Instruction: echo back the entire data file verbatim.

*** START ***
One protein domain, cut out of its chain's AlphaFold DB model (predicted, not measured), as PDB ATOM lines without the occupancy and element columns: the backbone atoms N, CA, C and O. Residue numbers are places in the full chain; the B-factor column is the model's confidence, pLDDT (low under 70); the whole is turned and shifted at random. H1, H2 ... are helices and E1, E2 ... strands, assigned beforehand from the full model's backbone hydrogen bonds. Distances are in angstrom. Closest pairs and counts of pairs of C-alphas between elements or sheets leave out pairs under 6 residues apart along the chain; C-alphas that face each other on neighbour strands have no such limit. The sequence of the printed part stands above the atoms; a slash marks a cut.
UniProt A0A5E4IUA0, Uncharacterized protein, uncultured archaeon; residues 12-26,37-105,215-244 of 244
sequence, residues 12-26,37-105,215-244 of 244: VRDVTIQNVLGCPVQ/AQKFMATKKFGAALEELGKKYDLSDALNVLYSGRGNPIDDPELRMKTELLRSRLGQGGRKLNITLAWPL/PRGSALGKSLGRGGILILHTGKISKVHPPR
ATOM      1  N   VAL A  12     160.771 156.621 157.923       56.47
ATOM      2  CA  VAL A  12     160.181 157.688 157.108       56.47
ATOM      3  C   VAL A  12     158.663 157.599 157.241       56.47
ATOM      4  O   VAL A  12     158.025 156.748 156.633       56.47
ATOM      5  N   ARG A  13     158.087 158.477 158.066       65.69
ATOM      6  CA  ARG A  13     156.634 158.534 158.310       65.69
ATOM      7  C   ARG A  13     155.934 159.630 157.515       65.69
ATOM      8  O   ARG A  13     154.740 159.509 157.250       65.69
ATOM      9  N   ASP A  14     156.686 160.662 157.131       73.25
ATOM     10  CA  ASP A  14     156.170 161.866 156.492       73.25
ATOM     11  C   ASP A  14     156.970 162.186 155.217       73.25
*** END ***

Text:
One protein domain, cut out of its chain's AlphaFold DB model (predicted, not measured), as PDB ATOM lines without the occupancy and element columns: the backbone atoms N, CA, C and O. Residue numbers are places in the full chain; the B-factor column is the model's confidence, pLDDT (low under 70); the whole is turned and shifted at random. H1, H2 ... are helices and E1, E2 ... strands, assigned beforehand from the full model's backbone hydrogen bonds. Distances are in angstrom. Closest pairs and counts of pairs of C-alphas between elements or sheets leave out pairs under 6 residues apart along the chain; C-alphas that face each other on neighbour strands have no such limit. The sequence of the printed part stands above the atoms; a slash marks a cut.
UniProt A0A5E4IUA0, Uncharacterized protein, uncultured archaeon; residues 12-26,37-105,215-244 of 244
sequence, residues 12-26,37-105,215-244 of 244: VRDVTIQNVLGCPVQ/AQKFMATKKFGAALEELGKKYDLSDALNVLYSGRGNPIDDPELRMKTELLRSRLGQGGRKLNITLAWPL/PRGSALGKSLGRGGILILHTGKISKVHPPR
ATOM      1  N   VAL A  12     160.771 156.621 157.923       56.47
ATOM      2  CA  VAL A  12     160.181 157.688 157.108       56.47
ATOM      3  C   VAL A  12     158.663 157.599 157.241       56.47
ATOM      4  O   VAL A  12     158.025 156.748 156.633       56.47
ATOM      5  N   ARG A  13     158.087 158.477 158.066       65.69
ATOM      6  CA  ARG A  13     156.634 158.534 158.310       65.69
ATOM      7  C   ARG A  13     155.934 159.630 157.515       65.69
ATOM      8  O   ARG A  13     154.740 159.509 157.250       65.69
ATOM      9  N   ASP A  14     156.686 160.662 157.131       73.25
ATOM     10  CA  ASP A  14     156.170 161.866 156.492       73.25
ATOM     11  C   ASP A  14     156.970 162.186 155.217       73.25